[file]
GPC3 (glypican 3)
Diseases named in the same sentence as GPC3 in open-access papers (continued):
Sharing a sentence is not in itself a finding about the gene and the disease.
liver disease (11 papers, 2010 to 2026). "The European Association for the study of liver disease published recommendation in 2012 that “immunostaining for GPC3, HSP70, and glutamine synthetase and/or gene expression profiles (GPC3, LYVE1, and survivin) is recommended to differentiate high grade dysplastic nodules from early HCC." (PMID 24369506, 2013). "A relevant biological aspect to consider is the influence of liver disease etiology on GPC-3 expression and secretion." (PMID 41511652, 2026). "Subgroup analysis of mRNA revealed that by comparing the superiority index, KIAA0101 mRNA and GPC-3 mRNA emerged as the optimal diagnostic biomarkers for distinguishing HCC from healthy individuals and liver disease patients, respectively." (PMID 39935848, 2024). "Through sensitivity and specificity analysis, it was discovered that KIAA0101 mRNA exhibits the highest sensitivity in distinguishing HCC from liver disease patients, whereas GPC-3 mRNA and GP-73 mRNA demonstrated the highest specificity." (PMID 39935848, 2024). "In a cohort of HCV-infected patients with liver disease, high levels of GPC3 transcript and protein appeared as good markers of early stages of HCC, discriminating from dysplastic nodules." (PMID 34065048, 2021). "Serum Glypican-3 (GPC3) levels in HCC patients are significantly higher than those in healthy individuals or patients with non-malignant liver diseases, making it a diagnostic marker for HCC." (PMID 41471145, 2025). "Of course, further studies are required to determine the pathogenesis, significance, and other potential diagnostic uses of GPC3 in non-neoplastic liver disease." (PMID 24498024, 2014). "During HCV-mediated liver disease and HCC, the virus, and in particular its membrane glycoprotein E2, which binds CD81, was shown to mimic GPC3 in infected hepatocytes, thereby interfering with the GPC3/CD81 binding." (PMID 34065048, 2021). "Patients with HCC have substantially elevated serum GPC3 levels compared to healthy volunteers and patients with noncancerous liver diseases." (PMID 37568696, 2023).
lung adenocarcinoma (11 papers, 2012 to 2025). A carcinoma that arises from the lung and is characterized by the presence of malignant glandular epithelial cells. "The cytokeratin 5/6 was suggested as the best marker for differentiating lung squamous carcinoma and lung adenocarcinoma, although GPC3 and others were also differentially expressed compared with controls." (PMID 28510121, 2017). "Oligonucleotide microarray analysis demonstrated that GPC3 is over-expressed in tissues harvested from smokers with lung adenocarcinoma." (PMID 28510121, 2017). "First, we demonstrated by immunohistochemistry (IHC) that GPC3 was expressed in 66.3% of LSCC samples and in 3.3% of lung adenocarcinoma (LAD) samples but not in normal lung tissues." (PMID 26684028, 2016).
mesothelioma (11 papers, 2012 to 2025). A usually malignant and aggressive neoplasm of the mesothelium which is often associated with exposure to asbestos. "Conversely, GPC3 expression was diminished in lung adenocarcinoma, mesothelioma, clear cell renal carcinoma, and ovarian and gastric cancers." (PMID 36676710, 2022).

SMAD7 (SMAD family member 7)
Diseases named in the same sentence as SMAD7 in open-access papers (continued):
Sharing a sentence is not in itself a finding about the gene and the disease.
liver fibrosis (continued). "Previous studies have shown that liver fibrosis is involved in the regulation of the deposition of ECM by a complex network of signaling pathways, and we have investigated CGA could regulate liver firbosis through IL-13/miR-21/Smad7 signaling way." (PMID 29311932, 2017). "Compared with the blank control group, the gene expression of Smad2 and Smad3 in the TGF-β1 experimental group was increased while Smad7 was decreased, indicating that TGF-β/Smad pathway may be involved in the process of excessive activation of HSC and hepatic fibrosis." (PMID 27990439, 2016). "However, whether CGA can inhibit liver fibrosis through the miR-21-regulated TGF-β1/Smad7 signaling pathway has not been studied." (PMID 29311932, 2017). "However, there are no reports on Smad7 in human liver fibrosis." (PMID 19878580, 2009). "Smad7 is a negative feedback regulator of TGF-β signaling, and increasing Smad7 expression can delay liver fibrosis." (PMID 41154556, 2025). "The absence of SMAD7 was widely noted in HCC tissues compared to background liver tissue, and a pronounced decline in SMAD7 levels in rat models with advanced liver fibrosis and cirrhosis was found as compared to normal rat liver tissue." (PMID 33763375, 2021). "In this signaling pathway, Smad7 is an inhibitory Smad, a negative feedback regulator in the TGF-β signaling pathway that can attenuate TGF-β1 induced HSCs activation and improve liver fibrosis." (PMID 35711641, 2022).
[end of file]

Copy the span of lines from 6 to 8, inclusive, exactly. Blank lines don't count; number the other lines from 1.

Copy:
mesothelioma (11 papers, 2012 to 2025). A usually malignant and aggressive neoplasm of the mesothelium which is often associated with exposure to asbestos. "Conversely, GPC3 expression was diminished in lung adenocarcinoma, mesothelioma, clear cell renal carcinoma, and ovarian and gastric cancers." (PMID 36676710, 2022).

SMAD7 (SMAD family member 7)
Diseases named in the same sentence as SMAD7 in open-access papers (continued):